Computer Services, Inc., released a white paper last week detailing common techniques used by fraudsters to attack IT systems, and security measures that can be undertaken by financial institutions to protect themselves and consumers.
According to the paper, compiled by Dan Holt, the president and manager of CSI’s Managed Services division, the top four cybersecurity threats include advanced persistent threats, mobile security, distributed denial of service attacks and cloud security.
APTs focus on specific individuals or networks and are “often conducted by crime groups with a sophisticated online presence aimed at causing major damage to consumers and institutions alike” through specific vulnerabilities.
The paper said education for both employees and customers is “the key to mitigating” APT risks.
“Ensure regular security training is refreshed often,” the paper reads. “Encourage employees and users alike to create strong—and multiple—passwords. And caution users against installing random software, opening attachments from untrusted sources and using unsecured Wi-Fi, all of which can grant unwanted access to your systems.”
The paper pointed to mobile device security risks, including Bring Your Own Device programs for bank and credit union employees. Most devices store company data, which can be accessed by cybercriminals if a device is lost or stolen, and many have direct access to the corporate network.
“Banks and credit unions must ensure that employee-owned devices meet all compliance requirements…” Holt said. “This entails developing corporate policies that cover every aspect of BYOD. Your policy should focus on mobile device management… It should also allow you to disable or ban certain insecure features and applications.”
According to the paper, DDoS—or distributed denial of service attacks—are among the most visible cybercrimes. Individuals or groups flood an institution’s system with a massive volume of communication requests, which overloads the system and causes a suspension of service for legitimate users.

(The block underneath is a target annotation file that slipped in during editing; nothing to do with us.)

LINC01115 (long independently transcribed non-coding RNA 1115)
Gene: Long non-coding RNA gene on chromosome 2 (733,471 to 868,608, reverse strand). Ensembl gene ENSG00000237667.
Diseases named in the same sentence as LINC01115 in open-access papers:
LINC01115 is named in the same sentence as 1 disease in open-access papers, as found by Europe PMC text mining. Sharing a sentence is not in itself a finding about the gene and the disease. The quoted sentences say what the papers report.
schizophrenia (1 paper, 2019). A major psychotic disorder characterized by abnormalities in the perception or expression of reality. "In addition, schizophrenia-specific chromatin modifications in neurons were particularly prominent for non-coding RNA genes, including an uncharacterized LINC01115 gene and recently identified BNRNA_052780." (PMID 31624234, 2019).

The paper also said the first attack can serve as a decoy for the second, in which hackers exploit network vulnerabilities while resources are dedicated to restoring service.
“It’s nearly impossible to prevent every DDoS attack,” the paper reads. “If a group wishes to launch one, they will. But the key is taking steps to minimize the success of the attack. First, establish a relationship with your ISP. If the communication lines remain open, a DDoS attack can be identified quickly and headed off by the ISP.”
Additionally, the paper said that while banks and credit unions have increasingly voiced concerns regarding cloud-based IT technology, “many cloud systems and managed services providers actually enhance the integrity of IT systems.”
“The key for banks and credit unions is properly vetting service providers before migrating any information or infrastructure to the cloud,” Holt said. “Also make sure you’re meeting all regulatory compliance requirements. Many MSPs specializing in the financial services industry will have the expertise to both meet and exceed regulatory expectations.”
CSI is a cloud solutions provider specializing in the financial services industry. Offerings include C-Suite Complete Cloud, security and IT systems and strategic services.